In 2020, wholesale retailer Makro (owned by Dutch private trading group SHV Holdings), celebrated its twenty fifth year of operating in Colombia. While Makro has recently scaled back its operations in other Latin American markets, Colombia remains a market of strategic importance for the business.
Over the last year it has made some significant changes to its store model to better align to customers’ needs.
Reducing the size of its stores
Makro was originally designed to serve mostly professional customers from HORECA (hotels, restaurants, and café’s) industries. Over time, its sales distribution between professional and final customers have balanced out and are roughly 50-50.
The business recognises that there is no longer a need for larger stores and that customer want to get in and out of the store quickly. This has been exacerbated during the pandemic, as shoppers want to limit their time in store more than ever.
In response, its new openings will be half their current size. Historically they were between 8,000 and 9,000 sq.m, which will reduce to 3,000 - 4,000 sq.m. To further support faster shopping, it is adapting its store layouts to make them easier to navigate.
In Q4 2020, Makro announced it was stopping its Makro Passport membership, which may have previously acted as a barrier to entry, particularly for final customers.
“There is no longer a need for a passport, anyone can go to a Makro store and enjoy the constant promotions we have. Or buy online and pick up in store, without any requirement.”, Arnoud van Wingerde, CEO of Makro Colombia.
Makro launches new proximity format
In March 2020, Makro opened a pilot store in a new format called Urban Market. The store, which is in Barranquilla, has an even smaller footprint (1,800 sq.m), which has enabled it to locate closer to its customers.
Urban Market has a strong focus on perishables and the banner aims to meet the requirements of both SME’s and final customers alike. Makro said this is a test store, which if successful will be expanded in Colombia and replicated in other South American markets.
New ecommerce and Pick Up service
The conditions of the pandemic have sped up Makro’s digital transformation. It now offers over 5,000 products online, which customers can order and collect in-store without having to queue. Its Pick Up service is available in 22 stores, in 16 cities. Makro also has an alliance with last mile delivery business Domicilios (part of Delivery Hero), which enables it to deliver smaller orders to customers’ homes.
Improving the offer for final customers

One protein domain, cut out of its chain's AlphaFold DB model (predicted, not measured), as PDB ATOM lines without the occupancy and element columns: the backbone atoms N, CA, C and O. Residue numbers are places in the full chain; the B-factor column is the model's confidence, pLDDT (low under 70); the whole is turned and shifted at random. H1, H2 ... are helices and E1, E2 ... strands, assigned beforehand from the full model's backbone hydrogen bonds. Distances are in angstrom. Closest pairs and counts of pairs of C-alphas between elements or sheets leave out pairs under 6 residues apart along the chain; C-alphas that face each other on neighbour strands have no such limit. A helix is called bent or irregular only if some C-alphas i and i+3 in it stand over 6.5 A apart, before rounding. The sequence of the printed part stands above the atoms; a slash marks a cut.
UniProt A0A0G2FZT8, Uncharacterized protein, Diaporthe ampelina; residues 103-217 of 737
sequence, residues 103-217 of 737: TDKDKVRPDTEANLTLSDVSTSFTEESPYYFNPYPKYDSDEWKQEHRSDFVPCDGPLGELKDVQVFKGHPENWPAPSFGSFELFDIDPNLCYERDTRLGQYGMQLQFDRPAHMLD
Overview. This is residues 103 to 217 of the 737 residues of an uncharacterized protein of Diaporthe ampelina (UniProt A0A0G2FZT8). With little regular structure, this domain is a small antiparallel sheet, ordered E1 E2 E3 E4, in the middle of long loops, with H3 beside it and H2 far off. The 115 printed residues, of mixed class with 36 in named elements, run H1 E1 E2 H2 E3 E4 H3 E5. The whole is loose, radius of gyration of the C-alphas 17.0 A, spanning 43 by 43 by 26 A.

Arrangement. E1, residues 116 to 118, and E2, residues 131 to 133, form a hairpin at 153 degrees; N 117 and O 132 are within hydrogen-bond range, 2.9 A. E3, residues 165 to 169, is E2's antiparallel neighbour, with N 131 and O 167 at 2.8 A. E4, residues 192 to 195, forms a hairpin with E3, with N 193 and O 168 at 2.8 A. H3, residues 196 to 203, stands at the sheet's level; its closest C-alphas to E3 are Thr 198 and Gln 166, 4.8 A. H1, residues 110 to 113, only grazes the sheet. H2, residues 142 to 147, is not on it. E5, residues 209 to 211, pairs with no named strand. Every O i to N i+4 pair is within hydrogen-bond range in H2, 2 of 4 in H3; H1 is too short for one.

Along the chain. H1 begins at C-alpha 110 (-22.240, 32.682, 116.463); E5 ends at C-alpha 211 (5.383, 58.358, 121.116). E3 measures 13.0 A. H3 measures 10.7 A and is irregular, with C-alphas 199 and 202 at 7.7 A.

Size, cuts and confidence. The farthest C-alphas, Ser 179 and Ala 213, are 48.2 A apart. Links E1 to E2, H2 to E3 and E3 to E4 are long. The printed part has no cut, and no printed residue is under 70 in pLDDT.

Makro said B2C customers have always shopped in its stores, but it has never actively targeted this shopper group. It is now addressing this by adapting its assortment to offer a wider assortment of products and pack sizes, which range from bulk products to individual items.
It continues to develop its Aro private label with the aim of offering customers high quality products at low prices. 97% of its products are sourced from national suppliers, which also helps it to keep its prices competitive.
Makro is modernising the look and feel of its stores and improving the butcher and bakery counters. As a result, they are becoming more family friendly.
Colombia is a key strategic market
Makro operates 111 stores across four markets in South America (37 in Venezuela, 28 in Argentina, 24 in Brazil, and 22 in Colombia). Despite recently exiting Peru and selling 30 of its stores to Carrefour in Brazil, Colombia remains a market of strategic importance to the business.
Prior to the pandemic, Makro said Colombia was a desirable market due to its stable economy, reasonable GDP growth, and a good legal-political system. For these reasons, it plans to continue expanding in the market, with an aim of reaching 35 stores “as quickly as possible”.
Makro also benefits from a low level of competition in Colombia. Its main competitor (Surtimayorista) has around 30 stores and its customers are mostly small businesses.
Will Makro exit further markets?
It is hard to rule out the possibility of Makro exiting other markets in South America. The economic crisis in Venezuela and high inflation in Argentina create challenging trading environments in those markets.
Despite rumours it was exiting Venezuela, Makro recently (February 2020) made a statement on its social media channels confirming its ongoing commitment to continuing to trade in the market. There is a still a risk it could leave Argentina, where Walmart recently divested its interest and Falabella looks set to follow.
There is also potential for Makro to sell further stores in Brazil, which is the most competitive market in the region for cash and carry. The market leaders, Assaí (owned by Casino Group) and Atacadão (owned by Carrefour), are always looking for further opportunity to extend their presence in the market.
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